Wednesday, 15 April 2015

More things that aren't ironic: pub discounts

Somebody's not been listening to Weird Al's grammar advice: irony is not coincidence.

Alcohol Healthwatch's Christine Rogan's mad about a loyalty card scheme that would rebate 5% of members' purchases as student loan repayments. Why? Some of the retailers involved are pubs.
Alcohol Healthwatch health promotions adviser Christine Rogan said it exploited the vulnerable.

"[It's] increasing the risk that alcohol consumption is going to be encouraged through this marketing promotion.

"How ironic that the first [merchants involved] are the ones that encourage students to drink," Rogan said.

Massey University professor Sally Cresswell, who specialises in alcohol policy, said there was a "feelgood" factor to the card but the initial focus on businesses selling alcohol was a sign society still saw alcohol as an ordinary commodity, rather than a drug that should be treated with caution.

"You could just imagine situations where people are saying, 'Oh, well, let's get another round, it's all paying off so-and-so's loan', and I think that's really not appropriate."

But the card's founders say it is aimed at everyone with student loans, which included ex-students.
For a better alcohol-themed use of the word, watch the Canadian classic Strange Brew. Bob & Doug McKenzie go to Elsinore Brewery with a mouse in an empty bottle, trying to wheedle their way into getting a free case. After inadvertently stumbling on Brewmaster Smith's plans on using a special addictive drug in the beer as part of his plans for world domination, Doug McKenzie finds himself with Pam Elsinore, trapped in one of the beer vats, about to be drowned. Brewmaster Smith opens the vat, saying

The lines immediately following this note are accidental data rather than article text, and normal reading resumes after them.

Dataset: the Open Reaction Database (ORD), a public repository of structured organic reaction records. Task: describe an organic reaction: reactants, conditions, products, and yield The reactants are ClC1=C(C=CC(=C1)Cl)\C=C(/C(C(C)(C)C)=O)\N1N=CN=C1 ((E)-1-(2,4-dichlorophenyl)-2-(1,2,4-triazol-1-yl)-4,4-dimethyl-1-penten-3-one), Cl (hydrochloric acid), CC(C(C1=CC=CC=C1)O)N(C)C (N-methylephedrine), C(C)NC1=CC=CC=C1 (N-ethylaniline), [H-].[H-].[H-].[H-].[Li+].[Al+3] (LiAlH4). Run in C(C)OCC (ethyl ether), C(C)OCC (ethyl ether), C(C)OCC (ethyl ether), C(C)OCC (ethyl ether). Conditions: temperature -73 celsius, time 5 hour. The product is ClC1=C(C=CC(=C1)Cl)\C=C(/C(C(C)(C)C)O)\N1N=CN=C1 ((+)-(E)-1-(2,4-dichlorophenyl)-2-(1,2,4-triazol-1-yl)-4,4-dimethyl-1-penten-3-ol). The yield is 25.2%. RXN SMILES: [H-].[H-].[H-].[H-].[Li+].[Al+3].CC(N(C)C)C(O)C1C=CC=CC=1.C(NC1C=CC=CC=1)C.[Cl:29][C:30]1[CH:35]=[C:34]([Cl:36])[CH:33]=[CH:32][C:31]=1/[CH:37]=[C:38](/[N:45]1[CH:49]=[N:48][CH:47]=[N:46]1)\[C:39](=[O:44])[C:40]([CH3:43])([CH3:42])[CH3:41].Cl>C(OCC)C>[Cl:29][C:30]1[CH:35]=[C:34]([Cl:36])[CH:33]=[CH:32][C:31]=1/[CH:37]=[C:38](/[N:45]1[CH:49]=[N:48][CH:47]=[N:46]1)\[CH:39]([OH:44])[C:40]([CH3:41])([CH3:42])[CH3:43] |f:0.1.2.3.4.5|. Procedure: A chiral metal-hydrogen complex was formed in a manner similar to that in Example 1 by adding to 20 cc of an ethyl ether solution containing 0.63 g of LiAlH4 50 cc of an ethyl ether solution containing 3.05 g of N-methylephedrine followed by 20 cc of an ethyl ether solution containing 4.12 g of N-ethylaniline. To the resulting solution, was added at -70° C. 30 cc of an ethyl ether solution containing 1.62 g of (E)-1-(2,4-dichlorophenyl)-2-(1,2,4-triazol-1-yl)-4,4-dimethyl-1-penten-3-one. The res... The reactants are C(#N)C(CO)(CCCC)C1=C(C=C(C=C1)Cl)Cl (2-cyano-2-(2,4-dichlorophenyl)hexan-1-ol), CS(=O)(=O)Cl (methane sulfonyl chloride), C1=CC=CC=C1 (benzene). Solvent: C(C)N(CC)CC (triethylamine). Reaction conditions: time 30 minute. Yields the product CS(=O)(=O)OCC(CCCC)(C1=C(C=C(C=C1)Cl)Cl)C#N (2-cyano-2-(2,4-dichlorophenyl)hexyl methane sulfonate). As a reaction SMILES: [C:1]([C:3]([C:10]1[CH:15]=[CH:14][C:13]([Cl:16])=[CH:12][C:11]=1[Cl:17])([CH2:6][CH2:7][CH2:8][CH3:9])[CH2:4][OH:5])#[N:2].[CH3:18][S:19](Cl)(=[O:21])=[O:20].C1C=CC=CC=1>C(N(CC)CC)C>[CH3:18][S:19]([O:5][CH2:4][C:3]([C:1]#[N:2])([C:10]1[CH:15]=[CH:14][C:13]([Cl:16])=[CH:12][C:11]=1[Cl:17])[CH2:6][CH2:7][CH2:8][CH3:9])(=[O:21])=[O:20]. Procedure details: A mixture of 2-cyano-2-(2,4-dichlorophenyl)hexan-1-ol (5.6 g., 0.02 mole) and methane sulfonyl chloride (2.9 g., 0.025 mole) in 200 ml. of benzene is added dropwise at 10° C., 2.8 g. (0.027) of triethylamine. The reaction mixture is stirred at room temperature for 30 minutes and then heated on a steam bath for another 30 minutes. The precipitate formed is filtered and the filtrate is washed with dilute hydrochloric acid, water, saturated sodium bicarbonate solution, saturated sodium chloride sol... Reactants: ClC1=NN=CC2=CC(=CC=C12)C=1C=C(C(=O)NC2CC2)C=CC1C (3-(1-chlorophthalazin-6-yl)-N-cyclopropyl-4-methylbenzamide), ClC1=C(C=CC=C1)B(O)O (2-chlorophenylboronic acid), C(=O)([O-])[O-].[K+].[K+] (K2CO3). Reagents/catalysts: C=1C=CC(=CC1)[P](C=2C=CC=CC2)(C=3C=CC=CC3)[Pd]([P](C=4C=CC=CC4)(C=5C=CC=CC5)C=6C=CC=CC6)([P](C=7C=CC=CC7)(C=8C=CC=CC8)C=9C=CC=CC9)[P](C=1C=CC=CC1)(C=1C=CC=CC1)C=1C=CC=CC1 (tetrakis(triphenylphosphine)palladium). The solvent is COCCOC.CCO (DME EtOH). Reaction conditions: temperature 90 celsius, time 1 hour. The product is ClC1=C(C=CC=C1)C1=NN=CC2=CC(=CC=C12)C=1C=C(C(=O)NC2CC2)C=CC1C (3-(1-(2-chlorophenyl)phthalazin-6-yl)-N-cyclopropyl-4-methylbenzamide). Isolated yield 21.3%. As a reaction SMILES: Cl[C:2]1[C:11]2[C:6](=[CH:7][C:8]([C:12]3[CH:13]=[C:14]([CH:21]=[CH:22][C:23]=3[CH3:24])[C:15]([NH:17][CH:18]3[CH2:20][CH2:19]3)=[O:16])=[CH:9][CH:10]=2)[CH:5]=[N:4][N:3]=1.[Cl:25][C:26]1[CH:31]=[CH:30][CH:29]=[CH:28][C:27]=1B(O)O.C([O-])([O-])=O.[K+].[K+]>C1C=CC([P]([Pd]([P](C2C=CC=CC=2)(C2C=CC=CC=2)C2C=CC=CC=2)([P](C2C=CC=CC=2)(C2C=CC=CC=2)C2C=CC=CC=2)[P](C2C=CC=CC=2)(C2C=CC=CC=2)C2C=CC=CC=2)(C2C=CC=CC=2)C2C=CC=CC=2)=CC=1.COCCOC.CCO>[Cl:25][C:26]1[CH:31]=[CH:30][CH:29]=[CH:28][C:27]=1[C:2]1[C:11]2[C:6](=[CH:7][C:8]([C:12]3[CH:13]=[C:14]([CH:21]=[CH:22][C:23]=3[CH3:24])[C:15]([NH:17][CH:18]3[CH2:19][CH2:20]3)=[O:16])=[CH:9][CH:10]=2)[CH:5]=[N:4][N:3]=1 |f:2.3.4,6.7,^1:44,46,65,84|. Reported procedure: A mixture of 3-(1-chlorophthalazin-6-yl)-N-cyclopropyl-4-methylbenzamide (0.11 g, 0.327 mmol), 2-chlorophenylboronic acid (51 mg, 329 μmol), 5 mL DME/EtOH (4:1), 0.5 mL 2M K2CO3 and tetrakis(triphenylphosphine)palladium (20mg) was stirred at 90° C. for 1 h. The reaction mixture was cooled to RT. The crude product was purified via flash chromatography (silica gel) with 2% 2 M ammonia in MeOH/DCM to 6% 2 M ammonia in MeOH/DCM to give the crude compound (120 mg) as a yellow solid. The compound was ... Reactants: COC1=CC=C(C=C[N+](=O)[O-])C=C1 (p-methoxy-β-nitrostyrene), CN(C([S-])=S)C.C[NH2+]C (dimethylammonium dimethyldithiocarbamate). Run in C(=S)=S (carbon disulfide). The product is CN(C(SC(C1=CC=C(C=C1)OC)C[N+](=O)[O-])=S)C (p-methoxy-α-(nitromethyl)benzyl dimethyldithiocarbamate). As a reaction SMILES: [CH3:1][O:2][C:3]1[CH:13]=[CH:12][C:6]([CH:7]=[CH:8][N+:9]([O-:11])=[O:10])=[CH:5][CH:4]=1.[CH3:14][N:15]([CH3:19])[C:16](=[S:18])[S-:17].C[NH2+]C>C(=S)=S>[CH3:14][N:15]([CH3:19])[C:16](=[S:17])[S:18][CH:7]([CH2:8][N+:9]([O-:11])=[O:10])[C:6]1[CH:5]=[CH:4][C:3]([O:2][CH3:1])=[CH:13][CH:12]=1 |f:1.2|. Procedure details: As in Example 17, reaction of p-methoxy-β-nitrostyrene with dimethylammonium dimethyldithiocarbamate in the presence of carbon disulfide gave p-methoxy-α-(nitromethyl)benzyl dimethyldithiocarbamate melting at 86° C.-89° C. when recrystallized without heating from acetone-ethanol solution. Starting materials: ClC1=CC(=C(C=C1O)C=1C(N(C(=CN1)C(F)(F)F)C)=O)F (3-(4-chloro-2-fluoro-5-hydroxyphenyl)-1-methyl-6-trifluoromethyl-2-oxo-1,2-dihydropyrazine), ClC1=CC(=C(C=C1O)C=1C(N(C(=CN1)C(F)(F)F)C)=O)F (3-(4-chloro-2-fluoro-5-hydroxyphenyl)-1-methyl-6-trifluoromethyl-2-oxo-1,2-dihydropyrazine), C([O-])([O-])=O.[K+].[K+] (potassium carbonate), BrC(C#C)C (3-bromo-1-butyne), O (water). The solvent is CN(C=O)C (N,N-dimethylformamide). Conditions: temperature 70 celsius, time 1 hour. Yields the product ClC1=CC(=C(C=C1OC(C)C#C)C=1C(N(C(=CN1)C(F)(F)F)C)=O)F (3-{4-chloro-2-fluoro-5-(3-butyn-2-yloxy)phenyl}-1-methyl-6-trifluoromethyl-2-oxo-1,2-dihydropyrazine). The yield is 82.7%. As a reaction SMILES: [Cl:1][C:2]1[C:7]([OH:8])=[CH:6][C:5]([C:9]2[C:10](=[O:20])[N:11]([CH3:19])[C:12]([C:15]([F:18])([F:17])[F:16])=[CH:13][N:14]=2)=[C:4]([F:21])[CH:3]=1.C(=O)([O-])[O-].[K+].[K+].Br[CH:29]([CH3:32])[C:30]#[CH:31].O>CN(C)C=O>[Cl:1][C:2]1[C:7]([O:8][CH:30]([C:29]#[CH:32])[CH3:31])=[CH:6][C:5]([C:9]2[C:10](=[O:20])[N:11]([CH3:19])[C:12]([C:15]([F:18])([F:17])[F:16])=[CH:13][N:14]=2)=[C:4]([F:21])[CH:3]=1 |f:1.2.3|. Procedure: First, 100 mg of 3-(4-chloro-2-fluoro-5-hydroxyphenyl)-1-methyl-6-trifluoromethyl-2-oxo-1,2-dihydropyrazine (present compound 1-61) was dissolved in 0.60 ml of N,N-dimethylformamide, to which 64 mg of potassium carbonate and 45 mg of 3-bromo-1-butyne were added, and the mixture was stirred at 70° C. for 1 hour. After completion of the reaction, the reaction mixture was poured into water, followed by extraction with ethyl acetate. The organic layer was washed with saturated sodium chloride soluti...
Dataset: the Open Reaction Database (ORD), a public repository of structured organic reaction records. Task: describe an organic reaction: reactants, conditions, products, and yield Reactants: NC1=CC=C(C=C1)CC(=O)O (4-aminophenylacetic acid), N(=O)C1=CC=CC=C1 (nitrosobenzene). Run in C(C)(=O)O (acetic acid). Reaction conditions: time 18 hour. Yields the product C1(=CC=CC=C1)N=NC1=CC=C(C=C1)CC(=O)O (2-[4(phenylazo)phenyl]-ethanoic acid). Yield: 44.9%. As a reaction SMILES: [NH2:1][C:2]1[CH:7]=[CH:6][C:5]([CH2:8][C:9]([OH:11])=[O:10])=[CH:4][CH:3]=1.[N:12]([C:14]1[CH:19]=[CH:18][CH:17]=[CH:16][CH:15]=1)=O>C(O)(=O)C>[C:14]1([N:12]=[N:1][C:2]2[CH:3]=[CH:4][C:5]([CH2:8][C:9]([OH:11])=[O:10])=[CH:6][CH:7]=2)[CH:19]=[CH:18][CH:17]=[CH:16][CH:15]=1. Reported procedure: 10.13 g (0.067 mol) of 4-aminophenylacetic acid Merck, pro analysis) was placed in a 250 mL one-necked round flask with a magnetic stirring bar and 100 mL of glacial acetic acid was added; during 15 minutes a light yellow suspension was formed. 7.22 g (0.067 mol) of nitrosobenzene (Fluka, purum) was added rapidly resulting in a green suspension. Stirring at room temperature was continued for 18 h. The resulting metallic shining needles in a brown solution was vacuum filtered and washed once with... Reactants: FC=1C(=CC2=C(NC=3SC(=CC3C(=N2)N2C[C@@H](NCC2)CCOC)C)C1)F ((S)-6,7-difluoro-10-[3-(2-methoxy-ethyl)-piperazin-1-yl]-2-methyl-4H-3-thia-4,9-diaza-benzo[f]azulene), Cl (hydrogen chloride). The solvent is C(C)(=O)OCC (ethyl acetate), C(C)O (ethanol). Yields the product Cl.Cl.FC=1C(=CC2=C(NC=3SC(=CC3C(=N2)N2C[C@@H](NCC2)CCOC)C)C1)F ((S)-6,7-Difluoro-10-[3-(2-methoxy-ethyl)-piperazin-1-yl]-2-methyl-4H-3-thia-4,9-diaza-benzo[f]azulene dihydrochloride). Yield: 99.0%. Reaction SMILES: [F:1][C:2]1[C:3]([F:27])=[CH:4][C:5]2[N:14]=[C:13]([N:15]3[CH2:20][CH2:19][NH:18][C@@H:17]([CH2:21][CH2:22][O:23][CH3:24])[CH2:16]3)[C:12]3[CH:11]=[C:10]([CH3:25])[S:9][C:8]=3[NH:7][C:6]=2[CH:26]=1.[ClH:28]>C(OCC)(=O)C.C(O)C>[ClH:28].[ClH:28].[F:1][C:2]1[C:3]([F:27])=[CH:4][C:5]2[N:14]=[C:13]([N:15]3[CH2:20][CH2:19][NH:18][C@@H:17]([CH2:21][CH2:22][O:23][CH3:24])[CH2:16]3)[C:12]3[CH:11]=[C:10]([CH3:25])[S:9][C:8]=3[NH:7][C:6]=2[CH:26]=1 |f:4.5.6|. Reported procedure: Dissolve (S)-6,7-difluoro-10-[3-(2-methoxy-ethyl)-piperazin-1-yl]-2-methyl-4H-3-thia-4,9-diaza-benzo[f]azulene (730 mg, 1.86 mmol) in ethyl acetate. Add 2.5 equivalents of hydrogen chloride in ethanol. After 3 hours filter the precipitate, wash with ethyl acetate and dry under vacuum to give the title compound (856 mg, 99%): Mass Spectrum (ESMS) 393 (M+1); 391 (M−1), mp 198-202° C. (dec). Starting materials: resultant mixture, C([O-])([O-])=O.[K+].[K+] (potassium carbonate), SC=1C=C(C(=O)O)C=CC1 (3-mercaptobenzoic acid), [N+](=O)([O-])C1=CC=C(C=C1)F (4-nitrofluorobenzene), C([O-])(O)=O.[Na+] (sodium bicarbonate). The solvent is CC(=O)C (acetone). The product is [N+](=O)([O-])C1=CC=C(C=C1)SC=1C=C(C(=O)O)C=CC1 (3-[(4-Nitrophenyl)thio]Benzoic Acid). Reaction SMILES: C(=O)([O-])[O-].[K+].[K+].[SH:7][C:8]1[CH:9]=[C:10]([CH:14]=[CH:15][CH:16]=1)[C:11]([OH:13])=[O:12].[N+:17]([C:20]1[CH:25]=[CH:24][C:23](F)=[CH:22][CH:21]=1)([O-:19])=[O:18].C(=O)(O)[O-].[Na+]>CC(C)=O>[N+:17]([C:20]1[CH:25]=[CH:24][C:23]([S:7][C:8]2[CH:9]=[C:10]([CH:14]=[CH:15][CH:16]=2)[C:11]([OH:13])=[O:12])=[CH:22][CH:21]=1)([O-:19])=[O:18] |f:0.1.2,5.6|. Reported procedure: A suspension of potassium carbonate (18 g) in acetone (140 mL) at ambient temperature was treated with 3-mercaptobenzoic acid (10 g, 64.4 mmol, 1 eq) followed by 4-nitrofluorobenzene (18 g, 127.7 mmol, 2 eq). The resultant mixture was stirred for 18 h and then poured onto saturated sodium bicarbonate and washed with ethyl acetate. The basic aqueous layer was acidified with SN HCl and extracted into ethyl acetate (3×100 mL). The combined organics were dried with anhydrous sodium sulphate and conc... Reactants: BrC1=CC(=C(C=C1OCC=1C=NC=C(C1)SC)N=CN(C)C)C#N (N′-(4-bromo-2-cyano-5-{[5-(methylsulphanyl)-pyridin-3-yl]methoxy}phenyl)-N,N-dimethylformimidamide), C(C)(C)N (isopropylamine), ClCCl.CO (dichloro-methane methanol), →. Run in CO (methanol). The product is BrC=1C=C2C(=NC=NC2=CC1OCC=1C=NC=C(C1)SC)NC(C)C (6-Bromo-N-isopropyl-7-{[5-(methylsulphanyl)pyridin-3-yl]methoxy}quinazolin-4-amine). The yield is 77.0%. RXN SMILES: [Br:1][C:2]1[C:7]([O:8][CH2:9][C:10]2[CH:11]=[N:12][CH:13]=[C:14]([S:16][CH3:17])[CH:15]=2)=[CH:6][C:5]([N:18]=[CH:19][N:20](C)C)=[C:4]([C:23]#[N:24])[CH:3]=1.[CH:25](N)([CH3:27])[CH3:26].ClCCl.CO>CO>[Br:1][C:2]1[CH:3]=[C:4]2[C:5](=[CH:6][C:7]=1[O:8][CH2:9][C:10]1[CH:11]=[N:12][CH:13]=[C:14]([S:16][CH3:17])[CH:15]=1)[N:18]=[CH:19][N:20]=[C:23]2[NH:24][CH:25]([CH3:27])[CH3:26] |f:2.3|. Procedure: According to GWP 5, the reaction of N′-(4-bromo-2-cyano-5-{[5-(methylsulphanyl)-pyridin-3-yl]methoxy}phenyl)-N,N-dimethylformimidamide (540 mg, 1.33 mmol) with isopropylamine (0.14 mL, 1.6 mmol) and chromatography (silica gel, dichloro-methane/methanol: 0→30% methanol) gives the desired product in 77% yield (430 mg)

How ironic. You came here with a mouse in a bottle. Now you are the mouse. ... It's really too bad you won't be around to see the whole world become addicted to Elsinore beer. In a few hours I will introduce my special formula to the public at Oktoberfest. When they drink enough, they will do whatever I tell them.
 See? It's not just coincidence. It's coincidence with that special kinda twist.

1 comment:

  1. This certainly fits with my experience. In 25 years of sitting on academic appontments/promotions committees, I've seen a fair amount of gender bias--and without exception it's been in favour of females (and it's renamed 'positive discrimination').

    Having said that, does this study take into account that engineering and possibly biology (although certainly not psychology) are likely to be under pressure to hire more female staff? That is, their apparent preference for female applicants is just a case of bowing to the inevitable.